Third, I just don’t find Cost’s concern about violent policy swings all that convincing. The fact is, if we got rid of the filibuster, it would still take a lot of work, and a lot of electoral success, to swing policy sharply in one direction or the other. Imagine that the Democrats had only 53 seats at the moment, and there was no filibuster, and they passed “extreme” liberal health care legislation. Now imagine that the Republicans win five seats in 2010, take the Senate, and pass narrow, partisan bills to repeal health care reform and privatize Medicare. You’d still have to assume that the House has changed parties too, because Nancy Pelosi’s majority, even if neutered, would never consent to those bills. And you’d never get those bills past the desk of President Obama. So, the extreme changes would have to wait at least until 2012, and we’d have to assume the (I think unlikely) defeat of President Obama. (And all this without considering political culture and the likelihood that many laws, once passed, are not so easily repealed.)
In other words, what Cost forgets is that bills have to get by three different institutional sets of eyes, a fact which, on its own, limits the amount of legislation and, yes, ensur
es consensus. The people decided, over the course of two biennial elections, to put Democrats in charge of the entire federal government. That’s a consensus! Cost’s persistent reference to a “bare majority” passing legislation overlooks the fact that you need a bare majority in effectively three legislative bodies (the executive branch included) and that, per the founders’ wisdom, the members of these bodies have different constituencies, and are elected in different ways and at different times. There are a lot of checks on the passions of bare majorities in the American system. Cost’s fallacy, in understandably pointing to Federalist #10, is that he suggests that because some checks were desired, all checks must be justified. But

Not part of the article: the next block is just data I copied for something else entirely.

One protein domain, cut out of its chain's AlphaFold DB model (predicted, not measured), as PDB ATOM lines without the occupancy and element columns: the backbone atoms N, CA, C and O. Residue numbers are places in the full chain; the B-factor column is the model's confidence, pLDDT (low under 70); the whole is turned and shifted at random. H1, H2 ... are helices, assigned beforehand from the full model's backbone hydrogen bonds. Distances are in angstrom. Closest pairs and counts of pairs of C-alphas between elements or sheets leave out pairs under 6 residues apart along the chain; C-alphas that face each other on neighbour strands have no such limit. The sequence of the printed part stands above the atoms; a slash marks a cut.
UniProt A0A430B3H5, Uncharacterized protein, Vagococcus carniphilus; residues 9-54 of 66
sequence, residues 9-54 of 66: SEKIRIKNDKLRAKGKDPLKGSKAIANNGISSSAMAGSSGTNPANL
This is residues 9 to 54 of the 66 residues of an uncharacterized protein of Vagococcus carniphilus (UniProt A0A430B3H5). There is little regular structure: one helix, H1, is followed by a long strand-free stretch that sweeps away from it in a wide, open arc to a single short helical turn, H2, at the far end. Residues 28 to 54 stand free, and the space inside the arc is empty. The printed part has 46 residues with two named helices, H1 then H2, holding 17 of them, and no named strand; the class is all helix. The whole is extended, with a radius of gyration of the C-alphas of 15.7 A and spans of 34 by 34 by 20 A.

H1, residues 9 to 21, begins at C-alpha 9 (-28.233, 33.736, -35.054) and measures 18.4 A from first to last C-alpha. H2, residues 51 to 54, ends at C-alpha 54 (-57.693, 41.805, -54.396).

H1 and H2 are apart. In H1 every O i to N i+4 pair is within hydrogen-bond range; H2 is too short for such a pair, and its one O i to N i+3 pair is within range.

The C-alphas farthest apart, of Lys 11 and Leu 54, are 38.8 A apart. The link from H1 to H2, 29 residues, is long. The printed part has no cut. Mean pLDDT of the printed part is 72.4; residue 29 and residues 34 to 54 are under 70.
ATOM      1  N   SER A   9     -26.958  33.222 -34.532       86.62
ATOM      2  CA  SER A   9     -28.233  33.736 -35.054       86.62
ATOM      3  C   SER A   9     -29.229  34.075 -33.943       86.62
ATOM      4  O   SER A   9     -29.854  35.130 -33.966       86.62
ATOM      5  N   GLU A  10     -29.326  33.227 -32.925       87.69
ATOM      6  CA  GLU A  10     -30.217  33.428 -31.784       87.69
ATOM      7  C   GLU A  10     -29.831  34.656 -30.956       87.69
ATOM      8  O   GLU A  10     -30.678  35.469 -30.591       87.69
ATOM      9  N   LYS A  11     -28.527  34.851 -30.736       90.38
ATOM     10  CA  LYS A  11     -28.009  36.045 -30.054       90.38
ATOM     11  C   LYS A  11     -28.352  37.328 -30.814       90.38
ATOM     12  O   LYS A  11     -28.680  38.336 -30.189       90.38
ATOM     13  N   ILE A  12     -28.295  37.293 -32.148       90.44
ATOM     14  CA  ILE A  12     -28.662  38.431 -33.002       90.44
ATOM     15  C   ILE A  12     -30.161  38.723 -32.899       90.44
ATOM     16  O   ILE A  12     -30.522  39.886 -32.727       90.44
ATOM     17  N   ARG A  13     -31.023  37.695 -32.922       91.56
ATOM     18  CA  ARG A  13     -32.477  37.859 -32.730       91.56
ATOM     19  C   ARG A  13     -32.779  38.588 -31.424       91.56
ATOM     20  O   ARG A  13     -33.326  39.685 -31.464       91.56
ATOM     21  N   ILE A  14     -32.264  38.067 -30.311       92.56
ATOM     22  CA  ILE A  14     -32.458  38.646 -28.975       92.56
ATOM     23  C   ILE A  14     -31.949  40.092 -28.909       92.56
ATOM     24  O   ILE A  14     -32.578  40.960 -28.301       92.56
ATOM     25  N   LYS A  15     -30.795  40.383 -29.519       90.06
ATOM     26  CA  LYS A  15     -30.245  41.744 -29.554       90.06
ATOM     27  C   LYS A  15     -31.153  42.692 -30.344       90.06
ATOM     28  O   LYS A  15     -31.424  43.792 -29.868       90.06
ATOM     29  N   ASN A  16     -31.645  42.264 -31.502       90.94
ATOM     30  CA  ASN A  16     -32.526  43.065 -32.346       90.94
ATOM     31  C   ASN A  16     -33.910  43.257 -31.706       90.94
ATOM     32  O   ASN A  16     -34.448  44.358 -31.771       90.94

we can require varying degrees of political consensus; we don’t have to choose between government-by-filibuster and government-by-faction. By any measure, even without the filibuster, our system would require a substantial degree of consensus. But the filibuster goes too far.
One last thing. Cost argues that the filibuster doesn’t prevent change, it just makes it less likely. He says, if your party has only 55 senators, and can’t get anything done, you can always try to enlarge your majority in the next election. But voters punish ineffectiveness, and they are not likely to be favorably disposed to cries from the majority party that they couldn’t get anything done because of dastardly filibusterers. Yes, the argument could work in extre
me circumstances, but the most likely outcome is that the minority party says “you gave them a chance, and they couldn’t handle it” and that the voters buy that. In other words, the filibuster not only allows the minority party to stop legislation, but (and it should be obvious that this follows) to politically hurt the majority in doing so. You can see this on a small scale in the recent furor over Ben Nelson’s sweetheart deal: the deal would never have been needed without the filibuster, or without the Republican threat to use it, but instead of blaming the institution or the Republicans, people are (predictably enough) blaming Nelson and the Democrats. So, I think Cost overestimates the likelihood that “they’re filibustering for
political reasons” will be a winning electoral argument, and so the filibuster might not just make legislative change less likely, but make it impossible for a long time. Is there any doubt that health care reform wouldn’t happen in 2011 if it doesn’t happen in 2009?